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Microaxial mechanical circulatory support after orthotopic heart transplantation.

AIM: Use of microaxial mechanical circulatory support (MCS) has been reported for severe graft rejection or dysfunction after heart transplantation (HTx). We aimed to assess utilization patterns of microaxial MCS after HTx in adolescents (ages 18 and younger) and adults (ages 19 and older).

METHODS: Electronic search was performed to identify all relevant studies on post-HTx use of microaxial support in adults and adolescents. A total of 18 studies were selected and patient-level data were extracted for statistical analysis.

RESULTS: All patients ( n =23), including adults ( n =15) and adolescents ( n =8), underwent Impella (Abiomed, Danvers, MA) microaxial MCS after HTx. Median age was 36 [IQR 18-56] years (Adults, 52 [37-59]; adolescents, 16 [15-17]). Primary right ventricular graft dysfunction was an indication exclusively seen in the adults 40% (6/15), while acute graft rejection was present in 46.7% (7/15) of adults. Median time after transplant was 9 [0-32] months (Adults, 4 [0-32]; adolescents, 11 [4.5, 45]). Duration of Impella support was comparable between adults and adolescents (5 [2.5-8] vs 6 [5-8] days, p  = 0.38). Overall improvement was observed both in median LV ejection fraction (23.5% [11.3-28] to 42% [37.8-47.3], p  < 0.01) and cardiac index (1.8 [1.2-2.6] to 3 [2.5-3.1], p  < 0.01). Retransplantation was required in four adolescents (50%, 4/8). Survival to discharge was achieved by 60.0% (9/15) of adults and 87.5% (7/8) of adolescents respectively ( p  = 0.37).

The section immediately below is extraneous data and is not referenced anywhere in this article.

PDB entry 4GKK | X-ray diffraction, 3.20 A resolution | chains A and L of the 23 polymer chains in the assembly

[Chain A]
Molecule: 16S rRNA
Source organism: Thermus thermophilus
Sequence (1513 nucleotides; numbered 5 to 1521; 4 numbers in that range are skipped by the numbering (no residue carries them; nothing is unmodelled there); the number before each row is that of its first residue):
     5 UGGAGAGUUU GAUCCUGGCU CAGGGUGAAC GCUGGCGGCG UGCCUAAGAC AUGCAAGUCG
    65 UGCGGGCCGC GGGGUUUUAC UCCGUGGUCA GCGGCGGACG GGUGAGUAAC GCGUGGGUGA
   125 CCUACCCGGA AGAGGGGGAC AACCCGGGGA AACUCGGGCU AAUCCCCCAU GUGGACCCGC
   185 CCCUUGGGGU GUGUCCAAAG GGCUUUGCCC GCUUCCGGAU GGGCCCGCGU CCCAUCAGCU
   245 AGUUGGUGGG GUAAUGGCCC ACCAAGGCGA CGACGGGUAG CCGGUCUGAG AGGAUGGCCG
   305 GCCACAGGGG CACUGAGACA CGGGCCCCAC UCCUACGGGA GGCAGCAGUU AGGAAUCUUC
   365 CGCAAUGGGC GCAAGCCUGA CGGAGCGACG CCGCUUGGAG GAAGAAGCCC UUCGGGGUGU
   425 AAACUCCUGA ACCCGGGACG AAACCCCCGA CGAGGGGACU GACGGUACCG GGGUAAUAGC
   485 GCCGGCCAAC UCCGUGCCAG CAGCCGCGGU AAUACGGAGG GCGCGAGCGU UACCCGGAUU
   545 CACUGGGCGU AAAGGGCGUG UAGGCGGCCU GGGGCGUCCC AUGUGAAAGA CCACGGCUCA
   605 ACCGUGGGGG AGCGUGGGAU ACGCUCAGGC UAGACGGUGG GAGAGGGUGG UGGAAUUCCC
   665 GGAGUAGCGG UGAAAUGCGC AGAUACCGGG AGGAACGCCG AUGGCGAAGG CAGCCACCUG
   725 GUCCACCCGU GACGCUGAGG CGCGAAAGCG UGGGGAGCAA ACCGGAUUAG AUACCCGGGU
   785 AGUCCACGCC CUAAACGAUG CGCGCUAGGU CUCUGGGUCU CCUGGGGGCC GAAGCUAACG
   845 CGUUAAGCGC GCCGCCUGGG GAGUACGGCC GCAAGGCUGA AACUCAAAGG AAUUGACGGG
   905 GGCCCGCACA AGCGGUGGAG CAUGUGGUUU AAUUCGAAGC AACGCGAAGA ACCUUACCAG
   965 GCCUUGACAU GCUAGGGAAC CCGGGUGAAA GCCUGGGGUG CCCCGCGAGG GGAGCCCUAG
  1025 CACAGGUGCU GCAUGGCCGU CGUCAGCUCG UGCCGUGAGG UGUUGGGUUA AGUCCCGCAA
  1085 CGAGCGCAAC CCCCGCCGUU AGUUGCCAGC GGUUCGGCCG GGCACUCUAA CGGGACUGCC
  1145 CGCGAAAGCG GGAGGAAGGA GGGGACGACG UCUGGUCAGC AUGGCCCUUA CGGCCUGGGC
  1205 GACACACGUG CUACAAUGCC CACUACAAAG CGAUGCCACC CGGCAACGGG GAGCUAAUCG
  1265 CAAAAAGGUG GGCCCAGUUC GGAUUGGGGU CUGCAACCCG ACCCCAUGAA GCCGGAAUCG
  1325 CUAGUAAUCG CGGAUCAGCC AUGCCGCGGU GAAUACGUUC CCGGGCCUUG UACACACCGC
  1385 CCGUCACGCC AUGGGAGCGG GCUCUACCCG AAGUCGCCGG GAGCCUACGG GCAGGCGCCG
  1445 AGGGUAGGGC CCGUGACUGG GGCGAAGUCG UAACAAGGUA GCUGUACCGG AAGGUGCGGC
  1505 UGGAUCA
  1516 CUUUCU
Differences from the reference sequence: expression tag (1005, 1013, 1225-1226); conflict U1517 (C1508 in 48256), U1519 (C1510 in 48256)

CONCLUSION: Indications for microaxial MCS appear to vary between adult and adolescent patients. Overall improvement in LVEF and cardiac index was observed, however, with suboptimal survival to discharge.

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